Two Days With New World, Amazon’s Extravagant Food-Harvesting MMO

Two Days With New World, Amazon’s Extravagant Food-Harvesting MMO
Just me, my purple hair, and veggies as far as the eyes can see. (Screenshot: Amazon Games / Kotaku)

One of the best things about massively multiplayer online role-playing games is that everyone gets to play their own way, using their personal experience to create a story that is uniquely their own. Right now, in Amazon’s New World, my character’s story is all about finding a steady source of salt so I can craft delicious sausage with creamed corn.

This is my character in all his sexy, kohl-eyed glory, a product of New World’s relatively basic character creation system. There are two body types, male and female, each with 20 or so pre-created faces to choose from. There’s no tweaking of facial features, or sliders for manipulating weight or height. The main (mane?) source of variety in character creation comes in the 40 different hairstyles and 30 facial hair varieties, all shared between both body types. I picked wavy purple locks, a long grey beard, and the oldest-looking face available. I named him Michael Fahey, because Jeff Bezos wasn’t available.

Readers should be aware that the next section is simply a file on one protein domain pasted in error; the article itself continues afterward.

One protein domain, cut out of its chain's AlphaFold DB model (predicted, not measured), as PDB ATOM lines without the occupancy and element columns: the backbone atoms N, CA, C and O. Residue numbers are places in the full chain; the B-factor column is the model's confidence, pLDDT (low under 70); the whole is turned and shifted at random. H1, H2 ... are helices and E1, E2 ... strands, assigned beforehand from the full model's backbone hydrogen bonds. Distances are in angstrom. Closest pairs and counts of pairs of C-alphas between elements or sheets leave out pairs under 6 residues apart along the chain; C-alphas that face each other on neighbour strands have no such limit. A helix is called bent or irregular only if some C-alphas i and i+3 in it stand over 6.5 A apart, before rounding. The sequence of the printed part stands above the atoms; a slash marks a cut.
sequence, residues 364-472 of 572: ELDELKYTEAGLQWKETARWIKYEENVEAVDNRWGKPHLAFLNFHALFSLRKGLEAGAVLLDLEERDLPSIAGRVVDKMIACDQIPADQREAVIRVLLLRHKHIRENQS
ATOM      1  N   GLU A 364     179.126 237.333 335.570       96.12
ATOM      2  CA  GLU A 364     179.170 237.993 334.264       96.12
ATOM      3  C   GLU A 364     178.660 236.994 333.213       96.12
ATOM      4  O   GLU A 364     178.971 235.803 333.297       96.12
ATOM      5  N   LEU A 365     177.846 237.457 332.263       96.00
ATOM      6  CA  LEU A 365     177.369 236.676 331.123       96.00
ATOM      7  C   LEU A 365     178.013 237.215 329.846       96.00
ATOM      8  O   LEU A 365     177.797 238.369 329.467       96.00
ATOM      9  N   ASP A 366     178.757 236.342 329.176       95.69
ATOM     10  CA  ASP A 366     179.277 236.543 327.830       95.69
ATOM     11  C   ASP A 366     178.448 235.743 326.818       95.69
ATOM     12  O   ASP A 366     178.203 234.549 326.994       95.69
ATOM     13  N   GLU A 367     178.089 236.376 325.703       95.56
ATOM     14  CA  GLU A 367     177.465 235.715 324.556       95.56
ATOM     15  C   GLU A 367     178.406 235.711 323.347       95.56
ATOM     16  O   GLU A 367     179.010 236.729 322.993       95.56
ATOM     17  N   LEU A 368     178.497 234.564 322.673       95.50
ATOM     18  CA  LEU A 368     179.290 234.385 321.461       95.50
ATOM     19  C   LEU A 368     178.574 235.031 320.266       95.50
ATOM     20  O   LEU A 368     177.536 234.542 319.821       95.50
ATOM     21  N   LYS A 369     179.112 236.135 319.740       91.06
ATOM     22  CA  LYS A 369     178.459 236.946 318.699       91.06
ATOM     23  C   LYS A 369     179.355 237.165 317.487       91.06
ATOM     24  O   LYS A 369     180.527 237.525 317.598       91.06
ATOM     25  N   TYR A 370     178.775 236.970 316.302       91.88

Meet the new Michael Fahey, same as the old Michael Fahey except for the hair.  (Screenshot: Amazon Games / Kotaku) Meet the new Michael Fahey, same as the old Michael Fahey except for the hair. (Screenshot: Amazon Games / Kotaku)

New World is set on Aeternum, a mysterious island where the rules of life and death do not apply. Stories and rumours of the Eternal Isle have circulated for centuries, and as the game begins you find yourself shipwrecked in this legendary land. As the New World website describes it, “Shipwrecked, with no supplies or allies, you’ll need to make your way in a dangerous world.”

“No supplies or allies” is a bit of a stretch. For one, it’s hard to sell the idea of being alone in a strange new land when there are thousands of players running about willy-nilly, creating prime-time login queues in the quadruple digits. Maybe it will change once the launch-week crowding calms, but I’ve not gone a minute anywhere on Aeternum Island without having another player run by.